Investigative journalist Jo Robinson has spent the past 15 years poring over science journals to find out which tomatoes have the most lycopene, the best way to prepare garlic to get the most allicin, and what type of lettuce is really the best for you. The results of her work are found in her new book, 'Eating on the Wild Side: The Missing Link to Optimum Health,' a user's guide to picking the fruits and vegetables that offer the best nutrition. "It's not about buying exotic, expensive things," Robinson says. To the contrary, Robinson explains, it's far more useful to know how to pick winners among common lettuces, apples, and carrots. Here are 10 fruits and vegetables Robinson thinks we should all be eating more of, and the best way to prepare them to maximize their nutritional impact.
Purple, Yellow, and Red Carrots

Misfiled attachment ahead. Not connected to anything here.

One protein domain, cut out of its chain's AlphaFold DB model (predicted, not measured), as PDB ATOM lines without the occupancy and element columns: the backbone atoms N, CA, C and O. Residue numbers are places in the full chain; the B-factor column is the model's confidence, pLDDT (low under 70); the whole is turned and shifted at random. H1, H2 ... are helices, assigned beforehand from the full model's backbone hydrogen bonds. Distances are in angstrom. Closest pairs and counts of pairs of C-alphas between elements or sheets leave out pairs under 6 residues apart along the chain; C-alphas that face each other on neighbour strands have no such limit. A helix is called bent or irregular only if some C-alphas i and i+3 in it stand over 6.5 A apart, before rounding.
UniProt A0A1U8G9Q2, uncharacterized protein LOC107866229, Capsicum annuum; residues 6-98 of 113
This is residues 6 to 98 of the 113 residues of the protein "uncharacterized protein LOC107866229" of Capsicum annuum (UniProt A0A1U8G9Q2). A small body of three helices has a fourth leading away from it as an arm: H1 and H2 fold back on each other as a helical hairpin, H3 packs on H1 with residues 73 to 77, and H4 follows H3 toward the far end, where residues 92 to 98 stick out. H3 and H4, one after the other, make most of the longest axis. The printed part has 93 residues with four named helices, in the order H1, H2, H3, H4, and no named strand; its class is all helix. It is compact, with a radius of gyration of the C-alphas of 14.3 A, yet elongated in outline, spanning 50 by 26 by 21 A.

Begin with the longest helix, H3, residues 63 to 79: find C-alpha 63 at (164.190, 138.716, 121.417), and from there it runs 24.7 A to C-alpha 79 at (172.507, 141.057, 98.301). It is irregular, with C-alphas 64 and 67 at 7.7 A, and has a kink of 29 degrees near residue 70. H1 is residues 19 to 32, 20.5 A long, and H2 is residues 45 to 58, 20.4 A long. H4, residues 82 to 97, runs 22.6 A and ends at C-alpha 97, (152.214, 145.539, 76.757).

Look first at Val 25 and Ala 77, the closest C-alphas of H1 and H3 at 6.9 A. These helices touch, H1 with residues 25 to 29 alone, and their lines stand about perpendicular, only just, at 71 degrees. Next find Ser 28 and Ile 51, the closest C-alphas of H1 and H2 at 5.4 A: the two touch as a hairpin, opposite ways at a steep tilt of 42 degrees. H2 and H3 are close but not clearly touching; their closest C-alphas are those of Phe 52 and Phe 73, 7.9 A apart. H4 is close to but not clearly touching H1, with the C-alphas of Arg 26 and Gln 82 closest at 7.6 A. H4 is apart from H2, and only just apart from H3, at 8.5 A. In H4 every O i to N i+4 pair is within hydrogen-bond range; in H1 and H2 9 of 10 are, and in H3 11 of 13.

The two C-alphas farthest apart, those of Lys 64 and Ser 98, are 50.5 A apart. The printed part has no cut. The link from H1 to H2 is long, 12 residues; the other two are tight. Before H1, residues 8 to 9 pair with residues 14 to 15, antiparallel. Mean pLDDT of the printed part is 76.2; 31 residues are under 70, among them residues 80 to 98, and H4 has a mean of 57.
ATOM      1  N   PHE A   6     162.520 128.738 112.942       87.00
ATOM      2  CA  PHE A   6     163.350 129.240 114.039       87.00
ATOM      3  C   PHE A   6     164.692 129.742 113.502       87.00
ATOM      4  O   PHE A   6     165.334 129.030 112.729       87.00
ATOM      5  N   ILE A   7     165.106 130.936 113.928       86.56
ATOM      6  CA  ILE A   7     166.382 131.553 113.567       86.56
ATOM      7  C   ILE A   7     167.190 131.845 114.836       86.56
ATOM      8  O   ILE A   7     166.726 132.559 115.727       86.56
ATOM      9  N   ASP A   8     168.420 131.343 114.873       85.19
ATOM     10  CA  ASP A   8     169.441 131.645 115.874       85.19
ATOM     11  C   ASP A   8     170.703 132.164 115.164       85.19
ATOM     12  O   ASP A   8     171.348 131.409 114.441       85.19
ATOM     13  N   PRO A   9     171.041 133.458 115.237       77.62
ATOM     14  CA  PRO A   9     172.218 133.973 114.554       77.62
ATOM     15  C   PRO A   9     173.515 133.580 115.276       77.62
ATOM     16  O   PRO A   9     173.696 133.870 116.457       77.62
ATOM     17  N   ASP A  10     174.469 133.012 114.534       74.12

Carrots can last in refrigeration for some time without losing too much flavor (or, important for supermarket sales, their color). But the longer they sit, the more of their nutrients go out the door. To get fresh, healthful carrots, buy them in a bunch, which guarantees they are as young as possible (or the stems will have withered or rotted). Then, choose by color: Purple, yellow, and red carrots have many times the nutrients of your standard orange variety. Orange carrots are a modern invention, bred by the Dutch for a holiday a few hundred years ago (a process that sapped the nutrients). The carrot skin is nutritious as well, so wash, don't peel them, and always avoid so-called baby carrots, which are just carrots without their outer layers. Finally, serve carrots cooked with oil or fat, which offers eight times more beta-carotene.
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